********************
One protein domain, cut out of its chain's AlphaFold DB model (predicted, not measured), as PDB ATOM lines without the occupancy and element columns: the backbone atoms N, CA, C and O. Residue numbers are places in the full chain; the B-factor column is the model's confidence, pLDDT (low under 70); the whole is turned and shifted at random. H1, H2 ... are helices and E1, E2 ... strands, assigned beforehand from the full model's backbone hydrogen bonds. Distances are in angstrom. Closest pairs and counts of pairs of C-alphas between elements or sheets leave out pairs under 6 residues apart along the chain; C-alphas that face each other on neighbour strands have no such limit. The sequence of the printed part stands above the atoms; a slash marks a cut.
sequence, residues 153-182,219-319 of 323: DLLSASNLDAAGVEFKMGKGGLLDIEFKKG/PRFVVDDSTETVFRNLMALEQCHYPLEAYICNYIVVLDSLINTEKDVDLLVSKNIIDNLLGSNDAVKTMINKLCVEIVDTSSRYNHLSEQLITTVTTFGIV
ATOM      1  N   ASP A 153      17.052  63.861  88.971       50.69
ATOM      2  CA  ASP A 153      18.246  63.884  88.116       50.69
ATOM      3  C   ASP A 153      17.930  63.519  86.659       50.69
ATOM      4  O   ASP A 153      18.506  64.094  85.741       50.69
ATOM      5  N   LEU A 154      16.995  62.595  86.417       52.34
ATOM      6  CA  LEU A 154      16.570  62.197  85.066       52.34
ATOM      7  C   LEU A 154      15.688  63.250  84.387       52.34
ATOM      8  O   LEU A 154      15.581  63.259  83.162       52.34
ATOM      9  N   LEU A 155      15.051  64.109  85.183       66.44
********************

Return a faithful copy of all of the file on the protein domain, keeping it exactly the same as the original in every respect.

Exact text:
One protein domain, cut out of its chain's AlphaFold DB model (predicted, not measured), as PDB ATOM lines without the occupancy and element columns: the backbone atoms N, CA, C and O. Residue numbers are places in the full chain; the B-factor column is the model's confidence, pLDDT (low under 70); the whole is turned and shifted at random. H1, H2 ... are helices and E1, E2 ... strands, assigned beforehand from the full model's backbone hydrogen bonds. Distances are in angstrom. Closest pairs and counts of pairs of C-alphas between elements or sheets leave out pairs under 6 residues apart along the chain; C-alphas that face each other on neighbour strands have no such limit. The sequence of the printed part stands above the atoms; a slash marks a cut.
sequence, residues 153-182,219-319 of 323: DLLSASNLDAAGVEFKMGKGGLLDIEFKKG/PRFVVDDSTETVFRNLMALEQCHYPLEAYICNYIVVLDSLINTEKDVDLLVSKNIIDNLLGSNDAVKTMINKLCVEIVDTSSRYNHLSEQLITTVTTFGIV
ATOM      1  N   ASP A 153      17.052  63.861  88.971       50.69
ATOM      2  CA  ASP A 153      18.246  63.884  88.116       50.69
ATOM      3  C   ASP A 153      17.930  63.519  86.659       50.69
ATOM      4  O   ASP A 153      18.506  64.094  85.741       50.69
ATOM      5  N   LEU A 154      16.995  62.595  86.417       52.34
ATOM      6  CA  LEU A 154      16.570  62.197  85.066       52.34
ATOM      7  C   LEU A 154      15.688  63.250  84.387       52.34
ATOM      8  O   LEU A 154      15.581  63.259  83.162       52.34
ATOM      9  N   LEU A 155      15.051  64.109  85.183       66.44